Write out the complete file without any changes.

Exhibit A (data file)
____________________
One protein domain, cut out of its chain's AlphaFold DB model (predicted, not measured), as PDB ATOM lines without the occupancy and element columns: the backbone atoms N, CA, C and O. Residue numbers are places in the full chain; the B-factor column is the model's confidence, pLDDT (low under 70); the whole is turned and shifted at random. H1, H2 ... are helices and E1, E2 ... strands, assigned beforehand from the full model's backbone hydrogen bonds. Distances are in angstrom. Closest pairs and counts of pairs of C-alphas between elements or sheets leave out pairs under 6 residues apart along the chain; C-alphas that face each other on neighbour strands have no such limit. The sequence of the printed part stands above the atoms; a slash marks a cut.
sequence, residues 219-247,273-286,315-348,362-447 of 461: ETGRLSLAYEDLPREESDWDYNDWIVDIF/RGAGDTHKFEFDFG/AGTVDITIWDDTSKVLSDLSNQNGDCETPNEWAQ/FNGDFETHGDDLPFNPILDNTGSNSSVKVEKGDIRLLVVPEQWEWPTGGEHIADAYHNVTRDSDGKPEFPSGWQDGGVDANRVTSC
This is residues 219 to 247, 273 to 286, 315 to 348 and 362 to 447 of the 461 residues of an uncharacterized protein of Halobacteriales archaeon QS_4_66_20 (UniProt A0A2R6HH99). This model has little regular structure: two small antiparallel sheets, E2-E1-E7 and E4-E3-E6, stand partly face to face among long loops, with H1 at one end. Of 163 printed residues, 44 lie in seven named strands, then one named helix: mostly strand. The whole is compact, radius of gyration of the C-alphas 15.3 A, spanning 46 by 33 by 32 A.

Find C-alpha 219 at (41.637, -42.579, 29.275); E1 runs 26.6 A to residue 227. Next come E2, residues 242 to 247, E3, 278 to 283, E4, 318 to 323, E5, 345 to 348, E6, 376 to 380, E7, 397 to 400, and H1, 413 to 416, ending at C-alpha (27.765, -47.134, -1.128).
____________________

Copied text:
One protein domain, cut out of its chain's AlphaFold DB model (predicted, not measured), as PDB ATOM lines without the occupancy and element columns: the backbone atoms N, CA, C and O. Residue numbers are places in the full chain; the B-factor column is the model's confidence, pLDDT (low under 70); the whole is turned and shifted at random. H1, H2 ... are helices and E1, E2 ... strands, assigned beforehand from the full model's backbone hydrogen bonds. Distances are in angstrom. Closest pairs and counts of pairs of C-alphas between elements or sheets leave out pairs under 6 residues apart along the chain; C-alphas that face each other on neighbour strands have no such limit. The sequence of the printed part stands above the atoms; a slash marks a cut.
sequence, residues 219-247,273-286,315-348,362-447 of 461: ETGRLSLAYEDLPREESDWDYNDWIVDIF/RGAGDTHKFEFDFG/AGTVDITIWDDTSKVLSDLSNQNGDCETPNEWAQ/FNGDFETHGDDLPFNPILDNTGSNSSVKVEKGDIRLLVVPEQWEWPTGGEHIADAYHNVTRDSDGKPEFPSGWQDGGVDANRVTSC
This is residues 219 to 247, 273 to 286, 315 to 348 and 362 to 447 of the 461 residues of an uncharacterized protein of Halobacteriales archaeon QS_4_66_20 (UniProt A0A2R6HH99). This model has little regular structure: two small antiparallel sheets, E2-E1-E7 and E4-E3-E6, stand partly face to face among long loops, with H1 at one end. Of 163 printed residues, 44 lie in seven named strands, then one named helix: mostly strand. The whole is compact, radius of gyration of the C-alphas 15.3 A, spanning 46 by 33 by 32 A.

Find C-alpha 219 at (41.637, -42.579, 29.275); E1 runs 26.6 A to residue 227. Next come E2, residues 242 to 247, E3, 278 to 283, E4, 318 to 323, E5, 345 to 348, E6, 376 to 380, E7, 397 to 400, and H1, 413 to 416, ending at C-alpha (27.765, -47.134, -1.128).